Photo: Cesar Chavez No Saint New Book Reveals
Retired teacher Frank Bardacke, who in his youth was a member of the United Farm Workers union, says that it’s a “mistake to idolize union leaders like Cesar Chavez,” a founder of the UFW.
“Cesar Chavez was no saint. I knew him and he made big mistakes within the union that wound up weakening that great movement of the (19)70s,” Bardacke told Efe.
“Cesar Chavez should be remembered as the spiritual father of the Chicanos, the first Mexican-American who played politics on the national level; but also as the leader who interested himself most in recruiting followers who supported him and therefore he lost the support of the people in the fields,” he said.
Bardacke’s 848-page history of the union, “Trampling Out the Vintage: Cesar Chavez and the Two Souls of the United Farm Workers,” was published in November by Verso.
Chavez (1927-1993) and other activists in 1962 founded the National Farm Workers Association, which in 1966 joined with the Agricultural Workers Organizing Committee to create the UFW, with which they organized a series of boycotts against grape producers to demand reforms in working conditions.
“The reason why the great union movement became diluted was because there were no internal elections. The leaders were people put in place by Chavez,” Bardacke said.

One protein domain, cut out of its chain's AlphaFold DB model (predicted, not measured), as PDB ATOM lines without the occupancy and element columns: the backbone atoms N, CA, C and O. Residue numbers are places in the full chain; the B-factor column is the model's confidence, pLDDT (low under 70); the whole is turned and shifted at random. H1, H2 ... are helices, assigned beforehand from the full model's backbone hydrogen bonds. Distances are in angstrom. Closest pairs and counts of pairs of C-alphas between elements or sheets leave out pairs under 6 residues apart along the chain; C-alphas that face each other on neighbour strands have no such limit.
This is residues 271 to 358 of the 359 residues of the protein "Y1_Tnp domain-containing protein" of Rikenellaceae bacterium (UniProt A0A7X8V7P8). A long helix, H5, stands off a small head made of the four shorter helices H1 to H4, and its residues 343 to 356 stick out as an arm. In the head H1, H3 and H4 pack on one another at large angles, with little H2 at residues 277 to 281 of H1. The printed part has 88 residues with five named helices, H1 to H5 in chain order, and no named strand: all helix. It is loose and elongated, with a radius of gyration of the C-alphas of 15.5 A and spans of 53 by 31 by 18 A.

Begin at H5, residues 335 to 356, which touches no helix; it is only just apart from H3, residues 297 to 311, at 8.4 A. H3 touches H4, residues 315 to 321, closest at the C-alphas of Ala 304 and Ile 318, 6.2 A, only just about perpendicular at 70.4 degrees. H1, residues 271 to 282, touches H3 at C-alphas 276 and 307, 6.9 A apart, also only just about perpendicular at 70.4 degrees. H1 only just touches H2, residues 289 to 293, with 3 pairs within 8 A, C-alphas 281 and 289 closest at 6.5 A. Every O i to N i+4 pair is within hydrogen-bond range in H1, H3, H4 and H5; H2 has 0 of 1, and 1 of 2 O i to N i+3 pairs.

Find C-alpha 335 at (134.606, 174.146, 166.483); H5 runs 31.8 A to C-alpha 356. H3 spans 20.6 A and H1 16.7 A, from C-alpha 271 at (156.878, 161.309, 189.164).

He said that one factor that contributed to the falloff in UFW membership was that there existed a division between members in Mexico and the U.S.-born Chicanos who monopolized the leadership posts in the union.
“It was an autocratic organization that was directed from above, with Chavez at the head, and so the unions did not keep themselves strong,” according to Bardacke, who spent six years as a farmworker in California’s Salinas Valley.
“My book is not a biography to discredit Cesar Chavez. My work tells a lot about Cesar Chavez, but it’s more a history of the UFW,” Bardacke said.
“The problem with the idea that everyone has of Chavez is that in his biographies they treat him as a saint. So, when I don’t express agreement with that, what I write in the book is perceived as a harsh criticism, and it’s not like that. I simply add an angle that many believe,” the writer said.
Bardacke remarked that his narrative covers the development of the UFW up until 1984, the years during which the union came to have more than 60,000 members; although nowadays it has only around 3,000.
“To write the book, I interviewed many people who were part of the UFW, (learned) the reasons why they stopped being members, what they thought at that time and what they’re doing now,” Bardacke said.
“Cesar Chavez never saw himself as a saint. One time he told me that a lesson for living is never to take oneself very seriously,” UFW spokesman Marc Grossman told Efe when asked for comment on Bardacke’s book.